Councils urged to suspend use of Roundup or face risk of legal action

Jane Bremmer (Coordinator Alliance for a Clean Environment) at Woodbridge Riverside Park and Playground, is calling on councils to stop spraying Roundup to control weeds. Photo: David Baylis
Jane Bremmer (Coordinator Alliance for a Clean Environment) at Woodbridge Riverside Park and Playground, is calling on councils to stop spraying Roundup to control weeds. Photo: David Baylis

COUNCILS should ban the use of Roundup or risk being sued by employees and residents if their health is affected, say action groups.

The call comes in the wake of a landmark lawsuit in the United States in which a jury found chemical giant Monsanto liable for causing a school groundsman’s cancer from his exposure to the weedkiller.

The active chemical in Roundup – glyphosate –is classified as probably carcinogenic by the World Health Organisation but is still approved for use in Australia.

Alliance for a Clean Environment convenor Jane Bremmer said councils should immediately suspend the use of glyphosate in public places, particularly children’s playgrounds.

“Local government authorities are now compelled by this legal precedent to protect their constituents and worker’s health and their own legal liability by suspending the use of glyphosate in public places and invest in safer, alternative weed control practices,” she said.

“It is simply absurd to suggest that allowing children to play on freshly sprayed grass within minutes of a pesticide application is safe.

“It’s a tragic case of the Emperor’s new clothes with potentially deadly consequences.”

The Shire of Mundaring and City of Kalamunda said they would continue to use glyphosate in line with the advice from the Australian Pesticides and Veterinary Medicines Authority (APVMA) recommendation that products containing the pesticide were safe to use as per the manufacturer’s instructions.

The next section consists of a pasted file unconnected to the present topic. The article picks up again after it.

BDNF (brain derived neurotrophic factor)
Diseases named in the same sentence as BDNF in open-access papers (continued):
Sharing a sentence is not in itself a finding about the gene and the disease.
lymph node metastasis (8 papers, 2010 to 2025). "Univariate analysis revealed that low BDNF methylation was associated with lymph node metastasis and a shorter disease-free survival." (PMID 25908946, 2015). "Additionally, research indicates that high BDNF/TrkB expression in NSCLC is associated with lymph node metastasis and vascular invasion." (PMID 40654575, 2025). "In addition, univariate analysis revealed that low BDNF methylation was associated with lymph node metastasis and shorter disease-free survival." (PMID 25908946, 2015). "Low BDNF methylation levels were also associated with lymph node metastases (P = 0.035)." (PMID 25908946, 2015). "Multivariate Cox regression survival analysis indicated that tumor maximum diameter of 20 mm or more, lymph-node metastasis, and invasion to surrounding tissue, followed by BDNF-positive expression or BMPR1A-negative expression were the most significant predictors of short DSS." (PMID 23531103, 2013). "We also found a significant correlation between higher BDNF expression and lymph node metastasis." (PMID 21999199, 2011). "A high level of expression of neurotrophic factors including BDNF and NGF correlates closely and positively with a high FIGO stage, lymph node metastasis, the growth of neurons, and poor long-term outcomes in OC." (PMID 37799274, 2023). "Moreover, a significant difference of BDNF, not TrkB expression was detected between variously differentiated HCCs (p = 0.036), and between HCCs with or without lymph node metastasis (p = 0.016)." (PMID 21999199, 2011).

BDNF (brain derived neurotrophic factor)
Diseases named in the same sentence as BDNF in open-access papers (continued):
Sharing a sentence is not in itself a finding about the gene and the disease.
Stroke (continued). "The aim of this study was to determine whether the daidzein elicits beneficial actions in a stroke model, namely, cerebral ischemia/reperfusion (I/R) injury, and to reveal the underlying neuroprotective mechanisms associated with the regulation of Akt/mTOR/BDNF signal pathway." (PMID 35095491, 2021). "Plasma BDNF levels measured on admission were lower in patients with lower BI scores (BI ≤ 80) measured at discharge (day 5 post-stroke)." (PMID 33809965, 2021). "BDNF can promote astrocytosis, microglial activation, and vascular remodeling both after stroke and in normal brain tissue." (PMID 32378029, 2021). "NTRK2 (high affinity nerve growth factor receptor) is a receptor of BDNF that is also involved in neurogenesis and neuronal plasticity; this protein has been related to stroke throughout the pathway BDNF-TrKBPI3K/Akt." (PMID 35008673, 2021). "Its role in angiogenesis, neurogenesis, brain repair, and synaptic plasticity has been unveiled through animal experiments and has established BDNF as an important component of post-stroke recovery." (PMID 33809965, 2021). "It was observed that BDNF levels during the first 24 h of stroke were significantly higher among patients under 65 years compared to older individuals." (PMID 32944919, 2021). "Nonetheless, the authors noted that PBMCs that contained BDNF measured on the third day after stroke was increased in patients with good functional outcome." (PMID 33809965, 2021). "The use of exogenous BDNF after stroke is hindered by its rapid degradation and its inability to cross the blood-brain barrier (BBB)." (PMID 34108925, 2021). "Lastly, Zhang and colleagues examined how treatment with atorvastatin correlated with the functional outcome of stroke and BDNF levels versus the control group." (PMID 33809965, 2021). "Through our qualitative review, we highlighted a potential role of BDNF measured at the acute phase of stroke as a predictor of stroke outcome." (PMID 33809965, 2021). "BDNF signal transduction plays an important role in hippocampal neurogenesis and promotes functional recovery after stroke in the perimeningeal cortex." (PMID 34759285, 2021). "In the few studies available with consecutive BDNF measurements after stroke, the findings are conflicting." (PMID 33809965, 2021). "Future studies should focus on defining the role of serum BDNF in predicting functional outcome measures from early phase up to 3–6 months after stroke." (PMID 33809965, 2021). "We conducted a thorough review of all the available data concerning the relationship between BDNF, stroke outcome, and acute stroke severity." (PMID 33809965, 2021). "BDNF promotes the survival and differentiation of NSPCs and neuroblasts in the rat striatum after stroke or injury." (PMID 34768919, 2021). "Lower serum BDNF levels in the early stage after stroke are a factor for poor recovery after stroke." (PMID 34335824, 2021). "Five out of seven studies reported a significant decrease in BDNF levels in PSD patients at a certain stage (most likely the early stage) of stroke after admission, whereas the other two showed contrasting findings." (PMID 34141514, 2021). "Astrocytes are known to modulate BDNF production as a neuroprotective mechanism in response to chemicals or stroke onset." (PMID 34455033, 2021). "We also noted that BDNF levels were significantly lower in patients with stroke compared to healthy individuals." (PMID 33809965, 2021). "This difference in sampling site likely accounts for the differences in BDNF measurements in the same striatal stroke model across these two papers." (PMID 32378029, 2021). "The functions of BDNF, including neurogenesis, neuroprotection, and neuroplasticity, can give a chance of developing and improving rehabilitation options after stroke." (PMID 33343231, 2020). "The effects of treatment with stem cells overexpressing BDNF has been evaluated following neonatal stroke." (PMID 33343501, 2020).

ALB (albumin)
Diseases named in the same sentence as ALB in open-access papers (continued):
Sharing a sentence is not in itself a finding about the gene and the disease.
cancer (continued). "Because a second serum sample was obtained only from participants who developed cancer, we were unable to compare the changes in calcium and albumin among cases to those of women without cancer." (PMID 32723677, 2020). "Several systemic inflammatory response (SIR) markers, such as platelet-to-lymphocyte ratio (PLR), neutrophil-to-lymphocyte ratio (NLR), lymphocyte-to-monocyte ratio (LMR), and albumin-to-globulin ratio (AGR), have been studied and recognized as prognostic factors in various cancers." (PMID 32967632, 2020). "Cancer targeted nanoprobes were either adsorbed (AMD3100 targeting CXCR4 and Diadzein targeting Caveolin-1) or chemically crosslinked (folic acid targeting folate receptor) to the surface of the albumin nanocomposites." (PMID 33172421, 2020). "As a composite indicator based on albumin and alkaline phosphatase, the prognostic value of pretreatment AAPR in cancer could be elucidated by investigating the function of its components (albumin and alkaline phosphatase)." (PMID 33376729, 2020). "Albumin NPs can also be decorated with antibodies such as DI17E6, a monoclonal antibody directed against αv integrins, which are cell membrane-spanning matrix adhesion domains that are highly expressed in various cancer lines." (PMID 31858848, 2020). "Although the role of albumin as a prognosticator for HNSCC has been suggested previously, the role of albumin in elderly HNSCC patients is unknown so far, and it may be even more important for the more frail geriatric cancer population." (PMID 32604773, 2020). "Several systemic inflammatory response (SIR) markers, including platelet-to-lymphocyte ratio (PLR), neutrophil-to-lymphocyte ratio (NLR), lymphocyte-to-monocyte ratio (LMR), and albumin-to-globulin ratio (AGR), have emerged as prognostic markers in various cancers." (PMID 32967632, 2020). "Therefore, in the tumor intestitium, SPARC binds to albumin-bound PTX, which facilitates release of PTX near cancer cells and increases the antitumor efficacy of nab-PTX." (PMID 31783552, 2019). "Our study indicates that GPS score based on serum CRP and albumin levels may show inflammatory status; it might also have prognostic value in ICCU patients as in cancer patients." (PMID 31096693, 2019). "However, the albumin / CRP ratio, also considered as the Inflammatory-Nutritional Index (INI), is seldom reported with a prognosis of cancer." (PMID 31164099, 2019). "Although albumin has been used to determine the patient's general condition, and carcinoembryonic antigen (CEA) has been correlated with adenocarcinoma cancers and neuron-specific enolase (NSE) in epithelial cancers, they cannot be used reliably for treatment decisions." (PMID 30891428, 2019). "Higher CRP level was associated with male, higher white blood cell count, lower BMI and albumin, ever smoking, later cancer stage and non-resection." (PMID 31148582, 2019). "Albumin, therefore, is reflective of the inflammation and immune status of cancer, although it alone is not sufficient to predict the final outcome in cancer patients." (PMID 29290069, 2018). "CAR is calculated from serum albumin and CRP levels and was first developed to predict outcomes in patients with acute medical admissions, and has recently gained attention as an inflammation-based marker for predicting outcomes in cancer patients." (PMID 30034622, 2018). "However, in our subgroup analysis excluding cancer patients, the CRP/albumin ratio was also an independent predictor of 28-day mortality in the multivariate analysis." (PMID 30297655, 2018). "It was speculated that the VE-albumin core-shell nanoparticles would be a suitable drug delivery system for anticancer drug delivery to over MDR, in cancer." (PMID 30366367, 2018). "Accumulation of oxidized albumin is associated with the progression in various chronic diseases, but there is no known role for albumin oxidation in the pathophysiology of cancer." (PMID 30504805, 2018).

City of Swan CEO Mike Foley acknowledged several European countries had banned the use of glyphosate and said the council would monitor developments nationally and internationally.

Director of Australian anti-GM group Gene Ethics Bob Phelps said the court ruling raised thorny questions for the industry.

“These organisations should now cease their weedkiller use or risk being sued for breach of care to workers and citizens,” he said.

“Roundup is available from most hardware shops and supermarkets and retailers should review their liability for selling an unsafe product and take it off their shelves.”

APVMA chief executive officer Dr Chris Parker said they would continue to track and consider any new scientific information associated with the safety and effectiveness of glyphosate.

“In 2016, the APVMA found no grounds to place glyphosate under formal reconsideration,” he said.

“Glyphosate is registered for use in Australia and APVMA approved products containing glyphosate can continue to be used safely according to label directions.”

Mr Phelps called for an urgent review of Roundup in light of the new evidence discovered during the US trial.

Monsanto has denied the link between glyphosate and cancer and will appeal the decision.